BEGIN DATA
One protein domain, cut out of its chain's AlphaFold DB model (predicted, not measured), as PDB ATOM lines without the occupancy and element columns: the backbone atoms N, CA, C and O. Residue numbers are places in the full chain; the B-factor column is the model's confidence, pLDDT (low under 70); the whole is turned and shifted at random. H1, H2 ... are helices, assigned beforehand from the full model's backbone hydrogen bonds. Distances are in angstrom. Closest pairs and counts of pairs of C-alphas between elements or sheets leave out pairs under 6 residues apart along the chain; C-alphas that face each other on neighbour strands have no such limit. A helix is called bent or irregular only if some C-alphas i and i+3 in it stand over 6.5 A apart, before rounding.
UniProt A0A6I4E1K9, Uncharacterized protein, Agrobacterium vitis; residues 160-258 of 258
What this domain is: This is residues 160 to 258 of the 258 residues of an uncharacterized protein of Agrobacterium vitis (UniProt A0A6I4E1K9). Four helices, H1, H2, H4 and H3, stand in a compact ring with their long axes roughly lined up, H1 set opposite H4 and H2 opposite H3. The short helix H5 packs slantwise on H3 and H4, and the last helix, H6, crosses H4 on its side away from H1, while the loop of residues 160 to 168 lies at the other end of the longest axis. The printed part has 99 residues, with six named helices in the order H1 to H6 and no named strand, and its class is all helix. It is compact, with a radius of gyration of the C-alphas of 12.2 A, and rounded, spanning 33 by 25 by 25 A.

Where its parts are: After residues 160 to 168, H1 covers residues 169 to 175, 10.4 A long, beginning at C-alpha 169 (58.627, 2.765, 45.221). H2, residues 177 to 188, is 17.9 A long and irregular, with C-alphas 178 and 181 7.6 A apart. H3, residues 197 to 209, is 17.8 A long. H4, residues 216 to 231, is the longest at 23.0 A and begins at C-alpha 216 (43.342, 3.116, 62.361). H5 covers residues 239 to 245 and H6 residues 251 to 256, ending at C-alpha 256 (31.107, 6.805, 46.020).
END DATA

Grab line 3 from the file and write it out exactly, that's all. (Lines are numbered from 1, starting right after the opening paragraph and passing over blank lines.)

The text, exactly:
Where its parts are: After residues 160 to 168, H1 covers residues 169 to 175, 10.4 A long, beginning at C-alpha 169 (58.627, 2.765, 45.221). H2, residues 177 to 188, is 17.9 A long and irregular, with C-alphas 178 and 181 7.6 A apart. H3, residues 197 to 209, is 17.8 A long. H4, residues 216 to 231, is the longest at 23.0 A and begins at C-alpha 216 (43.342, 3.116, 62.361). H5 covers residues 239 to 245 and H6 residues 251 to 256, ending at C-alpha 256 (31.107, 6.805, 46.020).